Bruce Almighty Reviewby Harvey S. Karten (harveycritic AT cs DOT com)
May 21st, 2003
Reviewed by: Harvey Karten
Universal Pictures/Imagine Entertainment
Directed by: Tom Shadyac
Written by: Steve Koren, Mark O'Keefe from their story Cast: Jim Carrey, Morgan Freeman, Jennifer Aniston, Philip Baker Hall
Screened at: Loews 84th St., NYC, 5/20/03
What would you do if you won the lottery? I'd probably buy a town house in Manhattan, and use my new Mercedes
Kompressor at a second home in the Swiss Alps. A good deal of the rest of the jackpot I'd contribute, of course, to any organization that will further world peace or end hunger. What if we went a step further and awarded you all the powers of God? You could do anything you want with these powers except tell people about your winnings and you could not interfere with free will (i.e. you cannot force a person to love you against his or her will). Tom Shadyac takes this powerful theme, one with infinite possibilities, and delivers a passable pic but nothing to write home about. Not even the comic genius of Jim Carrey has much to work with given the laid-back direction of Mr. Shadyac nor can Jennifer Aniston, who delivers so much warmth in her TV program "Friends," convince us in the preachy parts. Still, given the dumbed-down possibilities that confront us this summer, the "mindless drivel and visually stunning but ultimately pointless" offerings, as the Turner Movie Classics commercial puts it, "Bruce Almighty" is marginally satisfying summer cinema.
Having shown himself best in broadly comic features, Jim Carrey is in slapstick form as an envious Buffalo, New York TV newsman doing absurdly light entertainment sketches such as celebrating the anniversary of a local cookie bakery where Shayac hopes to get laughs by having one of the owners of the store picking his nose while awaiting his turn to be interviewed. Losing out in his struggle to get the anchor job when his boss, Jack Keller (Philip Baker Hall) appoints the starchy and smirky Evan Baxter (Steven Carell) to the desk job, he lets his frustrations out by going nuts on camera, during one of his assignments, continues to complain to his live-in girlfriend Grace (Jennifer Aniston), and ultimately plays the Job card by kvetching to God. The latter, presumably ignoring the suffering of people in Calcutta and Bangladesh, spends considerable time with the forlorn newsman, giving him all of His powers. Somehow, God knows He has nothing to worry about from the competition and the superb Morgan Freeman plays the role with a low profile and his signature charm.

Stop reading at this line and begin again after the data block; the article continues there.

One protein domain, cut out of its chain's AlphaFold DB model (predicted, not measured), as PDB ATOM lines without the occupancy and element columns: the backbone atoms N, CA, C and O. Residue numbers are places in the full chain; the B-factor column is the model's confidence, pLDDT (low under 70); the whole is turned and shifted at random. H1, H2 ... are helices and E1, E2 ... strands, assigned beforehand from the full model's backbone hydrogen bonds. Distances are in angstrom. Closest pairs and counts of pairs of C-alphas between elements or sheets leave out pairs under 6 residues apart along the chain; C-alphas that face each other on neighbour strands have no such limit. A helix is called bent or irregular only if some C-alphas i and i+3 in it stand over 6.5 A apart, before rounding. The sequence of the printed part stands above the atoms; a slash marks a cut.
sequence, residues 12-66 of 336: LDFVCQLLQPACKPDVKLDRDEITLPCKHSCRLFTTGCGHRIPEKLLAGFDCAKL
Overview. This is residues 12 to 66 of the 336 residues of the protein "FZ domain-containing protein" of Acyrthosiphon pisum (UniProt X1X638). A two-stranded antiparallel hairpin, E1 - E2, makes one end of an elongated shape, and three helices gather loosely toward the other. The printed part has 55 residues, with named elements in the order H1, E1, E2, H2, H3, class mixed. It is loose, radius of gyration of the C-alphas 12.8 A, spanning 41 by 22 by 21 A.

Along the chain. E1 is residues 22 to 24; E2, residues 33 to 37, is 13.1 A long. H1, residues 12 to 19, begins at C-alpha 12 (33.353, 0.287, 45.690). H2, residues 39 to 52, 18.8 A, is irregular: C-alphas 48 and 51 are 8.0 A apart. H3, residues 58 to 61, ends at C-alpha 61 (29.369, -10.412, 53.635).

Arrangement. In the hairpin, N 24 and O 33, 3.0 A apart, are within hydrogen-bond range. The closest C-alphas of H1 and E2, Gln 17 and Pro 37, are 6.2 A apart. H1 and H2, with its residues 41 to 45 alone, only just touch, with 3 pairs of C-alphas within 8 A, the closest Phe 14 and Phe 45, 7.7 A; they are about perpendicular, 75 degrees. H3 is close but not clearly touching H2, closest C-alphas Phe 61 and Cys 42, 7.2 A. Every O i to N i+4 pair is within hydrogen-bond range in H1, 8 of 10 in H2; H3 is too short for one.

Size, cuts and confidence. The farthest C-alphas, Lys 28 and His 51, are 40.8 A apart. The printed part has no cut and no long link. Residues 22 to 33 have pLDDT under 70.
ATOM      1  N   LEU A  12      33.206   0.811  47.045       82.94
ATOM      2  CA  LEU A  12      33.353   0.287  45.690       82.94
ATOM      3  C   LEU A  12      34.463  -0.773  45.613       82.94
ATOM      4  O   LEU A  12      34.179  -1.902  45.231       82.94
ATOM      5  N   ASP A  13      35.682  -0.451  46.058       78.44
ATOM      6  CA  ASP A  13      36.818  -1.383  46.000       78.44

"Bruce Almighty" actually is at its best during the preachy parts, the sentimental slop that critics usually find distasteful but which has proven to charm audiences. Think of how Frank Capra sent Kleenex stock soaring with his 1949 feature "It's a Wonderful Life" wherein James Stewart, like Jim Carrey in the current offering, thinks he is a failure and is saved by divine intervention. Wouldn't you know that Bruce Nolan, having tested his powers by parting a bowl of tomato soup, would mess things up by virtually giving his girlfriend the moon thus causing tidal waves in the Far East to devastate the landscape! Confronted in his email by the prayers of so many people that he simply replied, "Yes to all," he causes riots in his home town as thousands of people have to share the winnings of their lottery tickets.
For laughs, Chadyac whose best alliance with Jim Carrey was the more imaginative "Liar Liar" (about a lawyer who is compelled to tell the truth for twenty-four hours) depends on such sophisticated raillery as a dog's peeing in the toilet, sitting on the potty reading a newspaper, and learning to do his business by the tree outside rather than on the living room couch. Carrey himself is not as energetic as he was in "The Mask" but continues to rely too heavily on grimaces and body contortions. Ironically the best scene in the movie is the final one with Carrey in the role of a light-news interviewer again talking with the owners of bake shop that has once again made a cookie in record-breaking size. His commentary is down-to- earth, whimsical, and genuinely loving. He comes off as a real human being and should be given roles to exploit his talents in that area.
Rated PG-13. 100 minutes. Copyright 2003 by Harvey Karten at [email protected]
Originally posted in the rec.arts.movies.reviews newsgroup. Copyright belongs to original author unless otherwise stated. We take no responsibilities nor do we endorse the contents of this review.